9:42 p.m. — Stephanie Beatriz presents COMMERCIAL DIRECTING, with this year’s nominees being the following: Steve Ayson (MJZ, Anthem, Mattress Firm – Droga5), Kathryn Bigelow (SMUGGLER, Hollywood In Your Pocket, iPhone 13 – Media Arts Lab), Ian Pons Jewell (RESET, ECG, Apple Watch – Apple / Sleep, Apple Watch – Apple / Time, Squarespace – Squarespace / Your Mom’s Short Ribs, Instacart – Goodby Silverstein), Henry-Alex Rubin (SMUGGLER, Teenage Dream, Sandy Hook Promise – BBDO – New York) and Bradford Young (Serial Pictures x Somesuch, Super. Human., Channel 4 Paralympics – 4Creative). Huge congrats to … Bradford Young! While this is his first DGA mention, he is a former Oscar nominee for Best Cinematography for “Arrival” (2016).

9:45 p.m.COMEDY SERIES DIRECTING is also being presented by Beatriz. The nominees are: Lucia Aniello (“Hacks,” “There Is No Line”), MJ Delaney (“Ted Lasso,” “No Weddings and a Funeral”), Erica Dunton (“Ted Lasso,” “Rainbow”), Sam Jones (“Ted Lasso,” “Beard After Hours”) and Mike White (“The White Lotus,” “Mysterious Monkeys”). And the award goes to … Lucia Aniello! This DGA first-timer won two Emmys last year for writing and directing “Hacks.” Hmm, did “Ted Lasso” just vote-split itself out of a win for the second year in a row?

9:48 p.m. — Medallion #4! Rita Moreno receives a standing ovation when she comes out on stage to present Steven Spielberg (“West Side Story”) with his medallion. “I didn’t even have to put out to anyone,” the legendary EGOT winner laughs. When Spielberg arrives at the podium, he turns to Moreno and declares, “At 90, you haven’t peaked!” The director was worried he would “f*** it up” by remaking “West Side Story,” but that clearly wasn’t the case.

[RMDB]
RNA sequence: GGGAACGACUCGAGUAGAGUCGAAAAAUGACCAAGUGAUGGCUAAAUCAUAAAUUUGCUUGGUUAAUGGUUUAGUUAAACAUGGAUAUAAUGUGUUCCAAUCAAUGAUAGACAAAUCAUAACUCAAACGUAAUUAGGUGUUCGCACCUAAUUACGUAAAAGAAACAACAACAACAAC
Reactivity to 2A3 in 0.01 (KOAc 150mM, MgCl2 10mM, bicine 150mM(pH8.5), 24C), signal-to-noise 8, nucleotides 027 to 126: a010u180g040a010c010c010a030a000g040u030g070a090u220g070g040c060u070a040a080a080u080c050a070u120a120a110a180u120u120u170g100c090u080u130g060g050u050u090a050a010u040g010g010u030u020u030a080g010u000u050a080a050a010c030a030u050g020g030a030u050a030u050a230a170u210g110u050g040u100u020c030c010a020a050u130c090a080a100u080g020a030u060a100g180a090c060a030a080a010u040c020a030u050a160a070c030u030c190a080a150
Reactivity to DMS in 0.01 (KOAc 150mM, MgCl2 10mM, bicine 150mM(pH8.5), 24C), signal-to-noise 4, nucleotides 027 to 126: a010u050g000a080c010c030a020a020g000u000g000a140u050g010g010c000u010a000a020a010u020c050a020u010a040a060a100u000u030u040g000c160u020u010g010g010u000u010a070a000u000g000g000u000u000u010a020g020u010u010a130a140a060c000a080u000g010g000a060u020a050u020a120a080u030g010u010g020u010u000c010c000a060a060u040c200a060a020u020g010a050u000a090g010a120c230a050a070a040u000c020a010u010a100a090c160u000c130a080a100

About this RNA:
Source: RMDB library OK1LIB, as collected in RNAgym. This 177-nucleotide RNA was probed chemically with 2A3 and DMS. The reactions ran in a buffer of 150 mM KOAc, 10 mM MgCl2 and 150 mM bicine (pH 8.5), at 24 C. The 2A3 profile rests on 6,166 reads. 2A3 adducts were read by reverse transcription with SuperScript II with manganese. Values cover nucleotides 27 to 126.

10:08 p.m. — Who’s ready for some Andrew Garfield? The former “Spider-Man” and current “tick, tick… BOOM” actor is presenting LIMITED SERIES/TV MOVIE DIRECTING to one of these contenders: Barry Jenkins (“The Underground Railroad”), Barry Levinson (“Dopesick,” “First Bottle”), Hiro Murai (“Station Eleven,” “Wheel of Fire”), Danny Strong (“Dopesick,” “The People vs. Purdue Pharma”) and Craig Zobel (“Mare of Easttown”). The DGA Award goes to … Barry Jenkins! He won the Oscar for writing “Moonlight” (2016), and was nominated at the DGA and Oscars for directing that Best Picture champ.

10:14 p.m. — Ernest Dickerson is on hand to present the Lifetime Achievement Award to Spike Lee, a two-time DGA nominee for “BlacKkKlansman” (2018) and “American Utopia” (2020). Lee won the Oscar for writing “BlacKkKlansman” and took home an honorary Academy Award in 2016 for his decades of work in the film industry. During his 25-minute speech, the helmer gets emotional at the podium talking about his grandmother, who sent Lee to college by using her social security checks.

10:44 p.m. — Medallion #5! This final medallion presentation is for “Licorice Pizza” director Paul Thomas Anderson. He was previously nommed by the guild for “There Will Be Blood” (2007). Fun fact: “Licorice Pizza” actor Sean Penn was supposed to present this award, but he tested positive for Covid-19 and could not attend the ceremony.

10:48 p.m. — Now it’s time for something really, really cool. To commemorate the historical “Succession” domination of DRAMA SERIES DIRECTING, the main cast members — Brian Cox, Kieran Culkin, Sarah Snook and Jeremy Strong — are all here to present the award to one of their directors. It’ll either be Kevin Bray (“Succession,” “Retired Janitors of Idaho”), Mark Mylod (“Succession,” “All the Bells Say”), Andrij Parekh (“Succession,” “What It Takes”), Robert Pulcini & Shari Springer Berman (“Succession,” “Lion in the Meadow”) or Lorene Scafaria (“Succession,” “Too Much Birthday”). Succeeding to the podium is … Mark Mylod! He previously contended at the DGA Awards for the “This Is Not for Tears” episode of the HBO family drama.

10:55 p.m. — It’s all come down to this. Who else could present FEATURE FILM DIRECTOR but last year’s winner for “Nomadland,” Chloé Zhao? You already know the nominees, so let’s get right to it. The winner is … Jane Campion! That means we just witnessed history at the 2022 DGA Awards, as the feature film director (Campion) and first-time director (Gyllenhaal) trophies both went to women. “When you make a movie, you really make friends,” Campion declared at the podium. And that’s a wrap!